Default Re: Concrete by the wheelbarrow, mixer, trailer or pump

For small pours under 5 bags, for instance, I use the wheelbarrow and mix by hand. Anything beyond that I use my mixer and I've been using the mixer just about every weekend.
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  #56  
Old 07-02-2010, 01:51 AM
Serf
 
Join Date: Jun 2010
Location: New york
Posts: 3
Default Re: Concrete by the wheelbarrow, mixer, trailer or pump

it's difficult for me to use a wheelbarrow, because i don't know how to use
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  #57  
Old 10-12-2010, 09:20 PM
Serf
 
Join Date: Nov 2009
Location: Santa Fe, NM
Posts: 4
Default Re: Concrete by the wheelbarrow, mixer, trailer or pump

I have been using a small electric mixer, the orange brand you can rent at the local big box hardware store, for an outdoor kitchen until it recently broke. This unfortunate incident made me nervous about having to build my foundation slab and oven stand by hand mixing in a wheelbarrow. Well, I must admit that the wheelbarrow method was not that bad. What really helped was having two people, one person mixing in one wheelbarrow while the other one transported the full wheelbarrow from the piles of concrete and portland cement (we mixed our own) to the oven location 100 yds away. This kept a continuous flow of concrete to the installation. Good workout, but doable.

Last edited by mackerrow; 10-12-2010 at 09:41 PM.
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  #58  
Old 06-22-2011, 10:49 AM
Serf
 
Join Date: Jun 2011
Location: colchester, connecticut
Posts: 6
Default Re: Concrete by the wheelbarrow, mixer, trailer or pump

I like to get a load of sand and gravel at the quarry in my pickup truck. Then I back the truck right up to the concrete form and open the tailgate. I put the wheelbarrow and some bags of portland up there with me, along with the garden hose and mixing tools. Then I mix up the loads in the wheelbarrow right there in the truck; gravity helps you dump it out, and it's way cheaper to mix up 'crete when you buy the ingredients instead of pre-mixed 80lb bags.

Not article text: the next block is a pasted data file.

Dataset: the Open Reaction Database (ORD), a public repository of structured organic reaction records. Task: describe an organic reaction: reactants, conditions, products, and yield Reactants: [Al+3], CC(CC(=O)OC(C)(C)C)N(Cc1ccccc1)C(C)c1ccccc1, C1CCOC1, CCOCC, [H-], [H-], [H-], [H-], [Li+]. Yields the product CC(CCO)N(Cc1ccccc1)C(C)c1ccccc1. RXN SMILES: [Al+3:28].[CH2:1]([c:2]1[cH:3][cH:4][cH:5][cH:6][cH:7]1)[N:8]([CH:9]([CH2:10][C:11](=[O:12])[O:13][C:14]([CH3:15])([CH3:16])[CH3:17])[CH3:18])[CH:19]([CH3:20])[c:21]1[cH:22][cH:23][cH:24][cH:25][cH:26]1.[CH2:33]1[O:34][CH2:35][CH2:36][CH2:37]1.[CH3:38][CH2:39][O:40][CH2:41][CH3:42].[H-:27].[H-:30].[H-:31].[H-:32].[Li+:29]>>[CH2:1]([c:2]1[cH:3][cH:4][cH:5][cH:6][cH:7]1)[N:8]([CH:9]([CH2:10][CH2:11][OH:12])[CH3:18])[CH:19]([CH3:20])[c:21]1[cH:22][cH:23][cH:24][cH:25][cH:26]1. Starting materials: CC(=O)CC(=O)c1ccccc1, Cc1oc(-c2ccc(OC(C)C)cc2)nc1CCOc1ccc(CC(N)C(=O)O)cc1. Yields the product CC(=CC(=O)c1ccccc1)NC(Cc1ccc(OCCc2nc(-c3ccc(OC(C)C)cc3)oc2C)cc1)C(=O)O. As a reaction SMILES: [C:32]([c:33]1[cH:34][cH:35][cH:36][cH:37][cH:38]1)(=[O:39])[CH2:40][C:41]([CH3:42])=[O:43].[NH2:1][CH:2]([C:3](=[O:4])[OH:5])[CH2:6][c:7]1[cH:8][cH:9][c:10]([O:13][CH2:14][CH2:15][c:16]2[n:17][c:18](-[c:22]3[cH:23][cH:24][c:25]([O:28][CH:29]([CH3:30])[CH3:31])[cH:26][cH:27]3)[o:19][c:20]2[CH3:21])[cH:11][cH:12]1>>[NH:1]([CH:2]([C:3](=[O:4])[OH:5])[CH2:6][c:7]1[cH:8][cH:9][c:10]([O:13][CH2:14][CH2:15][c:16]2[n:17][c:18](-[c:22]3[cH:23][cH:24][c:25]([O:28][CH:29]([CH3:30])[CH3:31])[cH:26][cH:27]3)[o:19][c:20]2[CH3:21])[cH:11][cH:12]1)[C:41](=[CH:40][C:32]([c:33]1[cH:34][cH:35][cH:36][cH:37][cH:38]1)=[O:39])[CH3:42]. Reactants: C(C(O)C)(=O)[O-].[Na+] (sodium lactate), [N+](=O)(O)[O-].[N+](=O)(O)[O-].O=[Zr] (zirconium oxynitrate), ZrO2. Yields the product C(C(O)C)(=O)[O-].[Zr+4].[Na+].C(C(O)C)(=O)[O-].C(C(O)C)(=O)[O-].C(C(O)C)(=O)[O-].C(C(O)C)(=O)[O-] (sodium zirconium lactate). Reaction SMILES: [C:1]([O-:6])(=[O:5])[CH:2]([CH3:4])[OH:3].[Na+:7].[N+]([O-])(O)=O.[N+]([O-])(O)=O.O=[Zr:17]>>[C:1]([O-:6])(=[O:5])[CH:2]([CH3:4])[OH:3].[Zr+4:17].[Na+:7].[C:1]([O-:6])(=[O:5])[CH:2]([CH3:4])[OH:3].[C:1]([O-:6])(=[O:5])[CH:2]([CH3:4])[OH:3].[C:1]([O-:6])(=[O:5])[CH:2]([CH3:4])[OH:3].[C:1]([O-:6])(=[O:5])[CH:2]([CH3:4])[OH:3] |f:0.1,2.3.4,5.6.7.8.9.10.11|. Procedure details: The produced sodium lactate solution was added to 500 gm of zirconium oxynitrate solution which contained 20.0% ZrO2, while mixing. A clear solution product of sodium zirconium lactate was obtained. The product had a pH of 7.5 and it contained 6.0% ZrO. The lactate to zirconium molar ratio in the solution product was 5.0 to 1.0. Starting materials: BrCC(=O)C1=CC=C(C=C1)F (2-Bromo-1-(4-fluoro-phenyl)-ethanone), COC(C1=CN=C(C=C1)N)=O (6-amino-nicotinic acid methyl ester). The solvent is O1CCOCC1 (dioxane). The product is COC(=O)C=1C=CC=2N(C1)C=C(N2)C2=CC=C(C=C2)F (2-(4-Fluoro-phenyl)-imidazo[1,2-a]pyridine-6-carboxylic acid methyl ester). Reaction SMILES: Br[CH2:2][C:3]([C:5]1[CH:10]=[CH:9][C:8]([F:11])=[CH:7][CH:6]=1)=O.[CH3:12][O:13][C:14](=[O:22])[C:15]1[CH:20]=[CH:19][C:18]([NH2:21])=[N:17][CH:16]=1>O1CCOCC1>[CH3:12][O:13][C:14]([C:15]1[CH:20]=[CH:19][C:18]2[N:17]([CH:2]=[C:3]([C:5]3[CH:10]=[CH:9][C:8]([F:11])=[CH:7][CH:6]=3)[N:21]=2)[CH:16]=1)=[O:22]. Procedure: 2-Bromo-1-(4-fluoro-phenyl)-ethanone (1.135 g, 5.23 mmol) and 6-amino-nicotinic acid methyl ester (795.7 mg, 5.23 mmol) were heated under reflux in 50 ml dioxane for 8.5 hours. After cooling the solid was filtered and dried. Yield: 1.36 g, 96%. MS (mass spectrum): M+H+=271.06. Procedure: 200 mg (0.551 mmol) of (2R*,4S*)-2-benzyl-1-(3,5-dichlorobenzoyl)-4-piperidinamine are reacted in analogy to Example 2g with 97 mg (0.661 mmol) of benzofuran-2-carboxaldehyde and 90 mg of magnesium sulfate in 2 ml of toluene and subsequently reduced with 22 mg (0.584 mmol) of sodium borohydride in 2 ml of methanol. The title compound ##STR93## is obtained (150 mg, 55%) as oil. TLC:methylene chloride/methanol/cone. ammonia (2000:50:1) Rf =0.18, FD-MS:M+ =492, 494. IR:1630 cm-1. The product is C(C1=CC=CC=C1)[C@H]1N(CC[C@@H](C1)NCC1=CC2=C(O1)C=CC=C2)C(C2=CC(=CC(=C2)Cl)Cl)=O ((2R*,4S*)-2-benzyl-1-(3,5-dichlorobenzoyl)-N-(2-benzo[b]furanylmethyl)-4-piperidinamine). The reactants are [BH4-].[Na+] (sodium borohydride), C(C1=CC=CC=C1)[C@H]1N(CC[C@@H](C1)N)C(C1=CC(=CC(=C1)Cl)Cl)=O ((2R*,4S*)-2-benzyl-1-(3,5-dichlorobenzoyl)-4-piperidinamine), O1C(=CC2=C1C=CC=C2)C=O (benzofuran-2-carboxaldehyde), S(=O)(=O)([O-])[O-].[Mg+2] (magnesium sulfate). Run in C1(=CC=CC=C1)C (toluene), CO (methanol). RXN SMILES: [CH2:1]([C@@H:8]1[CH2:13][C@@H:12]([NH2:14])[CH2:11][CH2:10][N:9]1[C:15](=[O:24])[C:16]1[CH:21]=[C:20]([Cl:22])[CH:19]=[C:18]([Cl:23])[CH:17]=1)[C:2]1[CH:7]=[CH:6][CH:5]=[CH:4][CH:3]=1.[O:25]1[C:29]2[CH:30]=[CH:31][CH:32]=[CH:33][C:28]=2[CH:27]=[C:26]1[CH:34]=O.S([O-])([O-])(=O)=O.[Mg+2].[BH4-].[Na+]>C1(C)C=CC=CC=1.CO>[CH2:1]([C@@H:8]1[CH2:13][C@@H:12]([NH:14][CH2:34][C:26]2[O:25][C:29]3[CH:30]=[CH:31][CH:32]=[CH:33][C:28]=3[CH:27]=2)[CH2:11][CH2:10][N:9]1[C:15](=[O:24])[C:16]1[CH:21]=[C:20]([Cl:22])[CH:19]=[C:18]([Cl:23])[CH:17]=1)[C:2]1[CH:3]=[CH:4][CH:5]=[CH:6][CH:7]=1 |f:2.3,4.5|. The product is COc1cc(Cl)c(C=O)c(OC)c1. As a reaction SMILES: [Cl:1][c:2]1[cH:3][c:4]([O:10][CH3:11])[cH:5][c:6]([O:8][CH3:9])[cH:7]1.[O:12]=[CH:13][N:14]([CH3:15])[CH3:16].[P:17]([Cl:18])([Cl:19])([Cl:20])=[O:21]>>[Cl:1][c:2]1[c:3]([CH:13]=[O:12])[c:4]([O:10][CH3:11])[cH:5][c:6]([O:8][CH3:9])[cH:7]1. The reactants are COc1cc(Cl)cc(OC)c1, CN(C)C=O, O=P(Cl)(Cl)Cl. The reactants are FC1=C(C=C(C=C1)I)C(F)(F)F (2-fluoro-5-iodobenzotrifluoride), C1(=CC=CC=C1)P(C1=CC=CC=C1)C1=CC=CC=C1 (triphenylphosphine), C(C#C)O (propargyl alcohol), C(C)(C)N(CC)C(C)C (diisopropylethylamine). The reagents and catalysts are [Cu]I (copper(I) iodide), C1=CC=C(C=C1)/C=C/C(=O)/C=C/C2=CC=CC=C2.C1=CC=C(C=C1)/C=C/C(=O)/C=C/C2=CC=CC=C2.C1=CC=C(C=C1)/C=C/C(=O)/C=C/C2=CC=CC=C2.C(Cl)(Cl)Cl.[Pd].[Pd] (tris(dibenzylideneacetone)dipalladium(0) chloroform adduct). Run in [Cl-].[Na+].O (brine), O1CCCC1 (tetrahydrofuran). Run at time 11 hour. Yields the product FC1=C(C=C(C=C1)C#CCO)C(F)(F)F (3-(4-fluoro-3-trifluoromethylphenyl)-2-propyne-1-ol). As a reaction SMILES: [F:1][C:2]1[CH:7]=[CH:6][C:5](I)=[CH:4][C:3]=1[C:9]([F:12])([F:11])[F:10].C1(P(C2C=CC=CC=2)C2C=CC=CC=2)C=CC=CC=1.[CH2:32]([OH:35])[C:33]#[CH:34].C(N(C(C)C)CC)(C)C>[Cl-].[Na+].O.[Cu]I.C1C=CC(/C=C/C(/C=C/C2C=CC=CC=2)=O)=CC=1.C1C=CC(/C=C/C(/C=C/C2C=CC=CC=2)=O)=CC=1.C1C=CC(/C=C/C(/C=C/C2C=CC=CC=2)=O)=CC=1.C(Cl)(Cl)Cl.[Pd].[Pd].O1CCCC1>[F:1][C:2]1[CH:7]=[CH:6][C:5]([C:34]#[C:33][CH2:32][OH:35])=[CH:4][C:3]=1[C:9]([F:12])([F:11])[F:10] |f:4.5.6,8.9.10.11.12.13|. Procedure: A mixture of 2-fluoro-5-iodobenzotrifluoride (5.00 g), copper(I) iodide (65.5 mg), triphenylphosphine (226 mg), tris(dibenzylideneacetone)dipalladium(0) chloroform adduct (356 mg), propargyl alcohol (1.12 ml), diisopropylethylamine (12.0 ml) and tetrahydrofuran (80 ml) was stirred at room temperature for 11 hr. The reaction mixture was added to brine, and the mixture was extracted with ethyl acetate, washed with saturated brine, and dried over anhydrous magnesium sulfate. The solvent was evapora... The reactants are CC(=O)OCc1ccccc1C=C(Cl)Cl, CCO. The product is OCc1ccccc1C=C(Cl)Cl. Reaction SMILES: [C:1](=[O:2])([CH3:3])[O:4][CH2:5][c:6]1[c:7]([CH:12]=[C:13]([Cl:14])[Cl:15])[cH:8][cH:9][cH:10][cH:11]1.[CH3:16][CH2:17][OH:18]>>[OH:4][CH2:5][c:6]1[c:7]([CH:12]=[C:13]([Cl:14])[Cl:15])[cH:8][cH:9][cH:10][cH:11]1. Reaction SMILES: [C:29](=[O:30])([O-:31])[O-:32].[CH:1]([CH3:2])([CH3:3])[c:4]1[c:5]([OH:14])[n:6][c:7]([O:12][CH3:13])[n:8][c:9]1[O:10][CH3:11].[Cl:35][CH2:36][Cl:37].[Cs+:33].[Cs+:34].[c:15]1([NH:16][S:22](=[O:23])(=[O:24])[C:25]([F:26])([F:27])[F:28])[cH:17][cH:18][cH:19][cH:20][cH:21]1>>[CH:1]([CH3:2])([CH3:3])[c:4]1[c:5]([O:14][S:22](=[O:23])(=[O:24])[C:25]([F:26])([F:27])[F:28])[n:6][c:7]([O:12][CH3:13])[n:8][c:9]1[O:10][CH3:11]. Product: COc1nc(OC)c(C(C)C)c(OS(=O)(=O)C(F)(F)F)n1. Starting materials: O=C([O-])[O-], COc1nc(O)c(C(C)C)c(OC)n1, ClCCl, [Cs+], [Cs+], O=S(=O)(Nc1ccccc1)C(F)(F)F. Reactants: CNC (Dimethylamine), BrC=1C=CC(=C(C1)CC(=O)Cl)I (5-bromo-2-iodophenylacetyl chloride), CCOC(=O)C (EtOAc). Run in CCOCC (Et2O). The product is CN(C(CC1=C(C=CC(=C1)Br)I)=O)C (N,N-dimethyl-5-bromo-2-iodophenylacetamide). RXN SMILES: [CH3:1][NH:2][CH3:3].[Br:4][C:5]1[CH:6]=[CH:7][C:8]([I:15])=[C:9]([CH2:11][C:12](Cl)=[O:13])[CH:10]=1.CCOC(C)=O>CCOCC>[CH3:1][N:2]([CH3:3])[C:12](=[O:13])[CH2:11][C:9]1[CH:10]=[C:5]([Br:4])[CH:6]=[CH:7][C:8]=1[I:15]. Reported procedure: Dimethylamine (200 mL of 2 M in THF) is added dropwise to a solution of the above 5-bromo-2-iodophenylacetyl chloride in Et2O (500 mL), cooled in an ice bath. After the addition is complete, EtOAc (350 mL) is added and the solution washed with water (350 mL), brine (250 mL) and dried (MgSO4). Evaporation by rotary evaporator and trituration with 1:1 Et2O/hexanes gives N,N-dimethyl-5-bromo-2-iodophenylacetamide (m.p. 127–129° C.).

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  #59  
Old 06-22-2011, 11:28 AM
Journeyman
 
Join Date: Aug 2010
Location: Glendale, Arizona
Posts: 397
Default Re: Concrete by the wheelbarrow, mixer, trailer or pump

Hi All,

Quoting tracygg

"it's difficult for me to use a wheelbarrow, because i don't know how to use"

I certainly understand the problem. I knew someone who never found a shovel handle, saw, or trowel that fit his hands, so he avoid using them. LOL

Cheers,
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  #60  
Old 02-14-2012, 02:35 AM
WJW WJW is offline
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Join Date: Jan 2012
Location: Camarillo, CA
Posts: 387
Default Re: Concrete by the wheelbarrow, mixer, trailer or pump

I did it both ways. After dry-stacking the concrete block for the stand and putting the rebar in, I mixed up approximately fifteen bags and filled the cores most of the way. (Because the block had bond-beam openings the concrete pretty much poured from one void to another)..as such I eneded up pouring all of the forms. The fifteen bags was enough to fill the voids three fourths of the way up. A lot of work!!!

When I was ready to pour the hearth slab (and top off the voids in the concrete block voids) I ordered up a U-cart where they put 1.25 yards in a trailer and I pulled it to my house. Much much easier. Cost $138 for the concrete and trailer.

Since it takes 67 sixty pound bags of quick-crete to make a yard and a quarter, the U-cart method is a lot cheaper too. The only way it doesn't pencil out is if you don't own a vehicle to pull the trailer.

Bill